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Clinical Commentary |

Uncharted Paths: Hospital Networks in Critical Care

Theodore J. Iwashyna, MD, PhD; Jason D. Christie, MD, MSCE; Jeremy M. Kahn, MD, MS; David A. Asch, MD, MBA
Author and Funding Information

*From the Division of Pulmonary and Critical Care (Dr. Iwashyna), Department of Medicine, University of Michigan, Ann Arbor, MI; the Division of Pulmonary, Allergy, and Critical Care (Dr. Christie), Department of Medicine and the Leonard Davis Institute of Health Economics (Drs. Kahn and Asch), University of Pennsylvania, Philadelphia, PA.

Correspondence to: Theodore J. Iwashyna, MD, PhD, 3A23 300 NIB, SPC 5419, 300 North Ingalls, Ann Arbor, MI 48109; e-mail: tiwashyn@umich.edu


There are no conflicts of interest for any of the authors of this manuscript.

This analysis was supported in part by a Fellows Career Development Award from the American Thoracic Society, National Institutes of Health (NIH)/National Heart, Lung, and Blood Institute (NHLBI) Cardiopulmonary Epidemiology Training Grant No. 5T32HL007891 and NIH/NHLBI No. 1K08HL091249-01.

Reproduction of this article is prohibited without written permission from the American College of Chest Physicians (www.chestjournal.org/misc/reprints.shtml).


Chest. 2009;135(3):827-833. doi:10.1378/chest.08-1052
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Wide variation between hospitals in the quality of critical care lead to many potentially avoidable deaths. Regionalization of critical care is a possible solution; regionalization has been implemented for trauma and neonatal intensive care, and it is under active discussion for medical and cardiac critical care. However, regionalization is only one possible approach to reorganizing critical care services. This commentary introduces the technique of network analysis as a framework for the following: (1) understanding how critically ill patients move between hospitals, (2) defining the roles hospitals play in regional care delivery, and (3) suggesting systematic improvements that may benefit population health.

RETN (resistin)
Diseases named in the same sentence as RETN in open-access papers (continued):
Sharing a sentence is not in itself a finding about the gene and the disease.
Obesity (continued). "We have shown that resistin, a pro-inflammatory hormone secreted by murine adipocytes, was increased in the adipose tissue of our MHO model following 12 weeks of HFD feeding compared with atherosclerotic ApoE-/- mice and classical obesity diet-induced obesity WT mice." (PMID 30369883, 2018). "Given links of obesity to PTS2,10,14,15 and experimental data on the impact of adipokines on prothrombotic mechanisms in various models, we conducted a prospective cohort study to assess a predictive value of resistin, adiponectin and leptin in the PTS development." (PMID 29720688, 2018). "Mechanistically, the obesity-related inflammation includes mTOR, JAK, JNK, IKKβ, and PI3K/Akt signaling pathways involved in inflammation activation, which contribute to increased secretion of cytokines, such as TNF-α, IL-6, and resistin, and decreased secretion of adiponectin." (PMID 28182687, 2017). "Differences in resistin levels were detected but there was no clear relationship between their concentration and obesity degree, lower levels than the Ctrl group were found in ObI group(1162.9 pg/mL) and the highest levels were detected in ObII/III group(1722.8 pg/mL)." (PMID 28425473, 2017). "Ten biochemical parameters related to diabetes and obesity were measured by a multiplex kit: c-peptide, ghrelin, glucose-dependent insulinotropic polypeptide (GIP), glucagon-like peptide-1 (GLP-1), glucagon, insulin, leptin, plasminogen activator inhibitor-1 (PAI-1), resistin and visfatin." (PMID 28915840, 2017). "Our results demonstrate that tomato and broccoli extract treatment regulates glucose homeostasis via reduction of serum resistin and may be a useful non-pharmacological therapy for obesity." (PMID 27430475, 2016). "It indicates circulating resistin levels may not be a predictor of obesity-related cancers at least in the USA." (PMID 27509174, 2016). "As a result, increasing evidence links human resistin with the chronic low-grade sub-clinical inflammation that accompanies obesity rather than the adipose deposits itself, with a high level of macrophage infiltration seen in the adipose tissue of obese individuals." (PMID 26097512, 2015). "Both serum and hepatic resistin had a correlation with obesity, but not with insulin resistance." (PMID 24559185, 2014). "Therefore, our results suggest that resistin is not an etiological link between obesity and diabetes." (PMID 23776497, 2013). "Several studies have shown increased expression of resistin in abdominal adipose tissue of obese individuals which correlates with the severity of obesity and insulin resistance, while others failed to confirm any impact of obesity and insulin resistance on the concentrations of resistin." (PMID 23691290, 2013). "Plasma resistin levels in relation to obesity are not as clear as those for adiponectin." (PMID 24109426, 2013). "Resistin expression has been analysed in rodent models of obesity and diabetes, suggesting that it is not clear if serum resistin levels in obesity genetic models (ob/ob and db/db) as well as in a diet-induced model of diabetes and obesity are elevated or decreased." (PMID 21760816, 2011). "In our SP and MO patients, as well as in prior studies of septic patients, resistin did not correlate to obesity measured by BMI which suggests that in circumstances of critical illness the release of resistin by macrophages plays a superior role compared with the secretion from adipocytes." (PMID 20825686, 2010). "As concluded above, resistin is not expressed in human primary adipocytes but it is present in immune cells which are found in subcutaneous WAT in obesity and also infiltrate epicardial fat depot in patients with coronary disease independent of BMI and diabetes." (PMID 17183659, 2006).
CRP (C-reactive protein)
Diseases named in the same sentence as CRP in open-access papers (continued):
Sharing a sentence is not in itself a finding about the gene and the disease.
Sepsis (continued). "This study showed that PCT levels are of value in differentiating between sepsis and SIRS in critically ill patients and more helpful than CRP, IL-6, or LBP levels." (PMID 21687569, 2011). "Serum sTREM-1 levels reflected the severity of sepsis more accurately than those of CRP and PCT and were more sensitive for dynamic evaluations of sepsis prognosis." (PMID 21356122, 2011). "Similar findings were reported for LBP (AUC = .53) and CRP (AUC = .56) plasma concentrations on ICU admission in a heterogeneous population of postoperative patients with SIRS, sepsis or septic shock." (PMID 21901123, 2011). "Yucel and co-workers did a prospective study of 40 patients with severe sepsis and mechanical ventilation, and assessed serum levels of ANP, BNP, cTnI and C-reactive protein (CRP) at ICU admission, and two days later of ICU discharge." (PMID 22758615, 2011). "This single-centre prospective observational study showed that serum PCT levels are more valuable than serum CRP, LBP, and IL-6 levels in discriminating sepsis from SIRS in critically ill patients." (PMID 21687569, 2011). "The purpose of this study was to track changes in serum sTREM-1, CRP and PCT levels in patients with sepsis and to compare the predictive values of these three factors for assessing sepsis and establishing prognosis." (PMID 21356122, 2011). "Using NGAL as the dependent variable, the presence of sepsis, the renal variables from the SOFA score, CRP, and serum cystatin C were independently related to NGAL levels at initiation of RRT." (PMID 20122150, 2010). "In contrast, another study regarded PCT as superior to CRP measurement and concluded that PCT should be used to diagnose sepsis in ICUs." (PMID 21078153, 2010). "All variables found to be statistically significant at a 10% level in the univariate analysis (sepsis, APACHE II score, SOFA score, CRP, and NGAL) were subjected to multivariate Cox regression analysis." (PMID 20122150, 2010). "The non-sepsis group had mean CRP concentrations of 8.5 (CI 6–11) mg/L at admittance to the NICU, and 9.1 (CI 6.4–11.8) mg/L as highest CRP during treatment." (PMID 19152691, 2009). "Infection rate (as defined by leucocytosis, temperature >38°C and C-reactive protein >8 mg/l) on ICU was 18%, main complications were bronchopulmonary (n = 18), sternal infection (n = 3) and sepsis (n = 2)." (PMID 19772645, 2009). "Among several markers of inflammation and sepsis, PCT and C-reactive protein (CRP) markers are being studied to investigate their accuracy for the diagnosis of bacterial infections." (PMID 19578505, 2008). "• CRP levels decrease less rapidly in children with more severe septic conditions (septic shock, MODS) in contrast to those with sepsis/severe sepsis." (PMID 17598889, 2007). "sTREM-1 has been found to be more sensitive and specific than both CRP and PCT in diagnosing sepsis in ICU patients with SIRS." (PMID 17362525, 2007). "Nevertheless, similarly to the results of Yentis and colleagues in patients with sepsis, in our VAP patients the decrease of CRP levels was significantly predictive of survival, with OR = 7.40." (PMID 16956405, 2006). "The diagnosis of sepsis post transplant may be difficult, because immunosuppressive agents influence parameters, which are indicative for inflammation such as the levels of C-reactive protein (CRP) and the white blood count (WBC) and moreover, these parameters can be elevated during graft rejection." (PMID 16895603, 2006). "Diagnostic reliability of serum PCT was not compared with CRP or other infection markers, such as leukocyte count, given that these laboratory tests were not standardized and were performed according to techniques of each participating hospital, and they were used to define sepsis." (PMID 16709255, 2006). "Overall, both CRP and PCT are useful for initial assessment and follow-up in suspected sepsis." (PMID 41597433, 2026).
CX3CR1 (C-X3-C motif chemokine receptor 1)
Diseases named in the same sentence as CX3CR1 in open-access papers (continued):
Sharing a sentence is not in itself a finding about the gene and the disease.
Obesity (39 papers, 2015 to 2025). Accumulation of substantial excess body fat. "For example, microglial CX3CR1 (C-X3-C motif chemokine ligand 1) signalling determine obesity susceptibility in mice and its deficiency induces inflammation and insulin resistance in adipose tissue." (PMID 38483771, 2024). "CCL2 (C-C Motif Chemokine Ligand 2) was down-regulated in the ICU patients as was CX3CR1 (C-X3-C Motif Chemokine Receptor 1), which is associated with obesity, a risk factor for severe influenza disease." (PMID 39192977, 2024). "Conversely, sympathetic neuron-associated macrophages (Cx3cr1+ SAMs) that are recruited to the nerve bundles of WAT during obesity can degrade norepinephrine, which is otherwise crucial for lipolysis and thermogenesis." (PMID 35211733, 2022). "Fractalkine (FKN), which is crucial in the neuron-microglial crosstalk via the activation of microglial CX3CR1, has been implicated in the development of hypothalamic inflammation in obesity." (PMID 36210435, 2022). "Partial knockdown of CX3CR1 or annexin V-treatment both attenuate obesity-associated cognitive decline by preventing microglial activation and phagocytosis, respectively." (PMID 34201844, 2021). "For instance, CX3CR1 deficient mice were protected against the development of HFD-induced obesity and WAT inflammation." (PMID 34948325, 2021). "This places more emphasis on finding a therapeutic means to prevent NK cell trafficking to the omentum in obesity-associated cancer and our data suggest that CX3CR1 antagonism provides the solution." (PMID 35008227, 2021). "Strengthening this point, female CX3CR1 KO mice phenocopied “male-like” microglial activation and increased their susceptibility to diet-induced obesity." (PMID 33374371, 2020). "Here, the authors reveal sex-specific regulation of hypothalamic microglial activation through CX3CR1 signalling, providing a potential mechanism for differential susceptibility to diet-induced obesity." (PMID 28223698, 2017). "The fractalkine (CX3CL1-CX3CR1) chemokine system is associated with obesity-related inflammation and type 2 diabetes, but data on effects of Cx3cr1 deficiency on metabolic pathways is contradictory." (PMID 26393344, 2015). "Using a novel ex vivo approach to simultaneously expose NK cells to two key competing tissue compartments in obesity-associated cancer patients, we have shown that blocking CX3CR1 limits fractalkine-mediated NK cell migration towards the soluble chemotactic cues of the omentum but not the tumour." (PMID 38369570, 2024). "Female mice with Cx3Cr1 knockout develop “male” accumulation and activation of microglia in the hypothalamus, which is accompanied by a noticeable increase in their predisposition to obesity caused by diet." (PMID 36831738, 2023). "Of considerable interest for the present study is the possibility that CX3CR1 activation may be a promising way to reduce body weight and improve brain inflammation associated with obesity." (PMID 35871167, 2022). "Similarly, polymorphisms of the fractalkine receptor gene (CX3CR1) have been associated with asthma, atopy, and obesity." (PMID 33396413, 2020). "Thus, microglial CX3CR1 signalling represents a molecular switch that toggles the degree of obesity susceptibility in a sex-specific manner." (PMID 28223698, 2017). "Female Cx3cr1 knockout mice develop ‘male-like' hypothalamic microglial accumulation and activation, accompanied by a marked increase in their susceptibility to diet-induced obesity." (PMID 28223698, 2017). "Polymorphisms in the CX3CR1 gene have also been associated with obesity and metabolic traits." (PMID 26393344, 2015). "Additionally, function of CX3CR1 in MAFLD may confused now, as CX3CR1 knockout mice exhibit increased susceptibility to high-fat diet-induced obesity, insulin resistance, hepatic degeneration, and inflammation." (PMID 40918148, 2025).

We examined transfers of critically ill Medicare patients in Connecticut in 2005 as a model system. We found that patients are systematically transferred to more capable hospitals. However, we find the standard distinction of hospitals into either “secondary hospitals” or “tertiary hospitals” poorly explains observed transfer patterns; instead, hospitals show a continuum of roles. We further examine the implications of the network pattern in a simulation of quarantine of a hospital to incoming transfers, as occurred during the severe acute respiratory syndrome epidemic.

Network perspectives offer new ways to study systems to care for critically ill patients and provide additional tools for addressing pragmatic problems in triage and bed management, regionalization, quality improvement, and disaster preparedness.

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